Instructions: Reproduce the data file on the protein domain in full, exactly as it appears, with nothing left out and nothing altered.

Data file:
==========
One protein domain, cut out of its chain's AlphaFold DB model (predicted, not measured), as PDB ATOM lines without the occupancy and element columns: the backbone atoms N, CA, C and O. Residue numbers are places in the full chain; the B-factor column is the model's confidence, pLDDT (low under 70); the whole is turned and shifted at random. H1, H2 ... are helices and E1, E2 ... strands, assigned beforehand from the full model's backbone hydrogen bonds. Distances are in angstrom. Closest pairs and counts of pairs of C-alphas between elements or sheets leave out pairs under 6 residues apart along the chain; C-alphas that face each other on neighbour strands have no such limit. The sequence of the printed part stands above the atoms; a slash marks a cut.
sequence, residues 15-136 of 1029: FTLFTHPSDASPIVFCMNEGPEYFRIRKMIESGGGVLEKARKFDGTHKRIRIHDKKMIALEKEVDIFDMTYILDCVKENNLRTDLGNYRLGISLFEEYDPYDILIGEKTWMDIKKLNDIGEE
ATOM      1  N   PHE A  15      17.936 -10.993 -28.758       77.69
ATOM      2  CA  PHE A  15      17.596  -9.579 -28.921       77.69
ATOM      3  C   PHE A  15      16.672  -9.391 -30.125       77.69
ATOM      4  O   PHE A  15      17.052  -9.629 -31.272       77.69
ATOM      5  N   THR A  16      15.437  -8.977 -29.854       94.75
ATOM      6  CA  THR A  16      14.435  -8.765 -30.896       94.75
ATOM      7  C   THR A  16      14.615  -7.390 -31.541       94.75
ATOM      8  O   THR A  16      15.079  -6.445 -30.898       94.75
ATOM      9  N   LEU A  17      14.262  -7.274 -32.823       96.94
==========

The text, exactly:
One protein domain, cut out of its chain's AlphaFold DB model (predicted, not measured), as PDB ATOM lines without the occupancy and element columns: the backbone atoms N, CA, C and O. Residue numbers are places in the full chain; the B-factor column is the model's confidence, pLDDT (low under 70); the whole is turned and shifted at random. H1, H2 ... are helices and E1, E2 ... strands, assigned beforehand from the full model's backbone hydrogen bonds. Distances are in angstrom. Closest pairs and counts of pairs of C-alphas between elements or sheets leave out pairs under 6 residues apart along the chain; C-alphas that face each other on neighbour strands have no such limit. The sequence of the printed part stands above the atoms; a slash marks a cut.
sequence, residues 15-136 of 1029: FTLFTHPSDASPIVFCMNEGPEYFRIRKMIESGGGVLEKARKFDGTHKRIRIHDKKMIALEKEVDIFDMTYILDCVKENNLRTDLGNYRLGISLFEEYDPYDILIGEKTWMDIKKLNDIGEE
ATOM      1  N   PHE A  15      17.936 -10.993 -28.758       77.69
ATOM      2  CA  PHE A  15      17.596  -9.579 -28.921       77.69
ATOM      3  C   PHE A  15      16.672  -9.391 -30.125       77.69
ATOM      4  O   PHE A  15      17.052  -9.629 -31.272       77.69
ATOM      5  N   THR A  16      15.437  -8.977 -29.854       94.75
ATOM      6  CA  THR A  16      14.435  -8.765 -30.896       94.75
ATOM      7  C   THR A  16      14.615  -7.390 -31.541       94.75
ATOM      8  O   THR A  16      15.079  -6.445 -30.898       94.75
ATOM      9  N   LEU A  17      14.262  -7.274 -32.823       96.94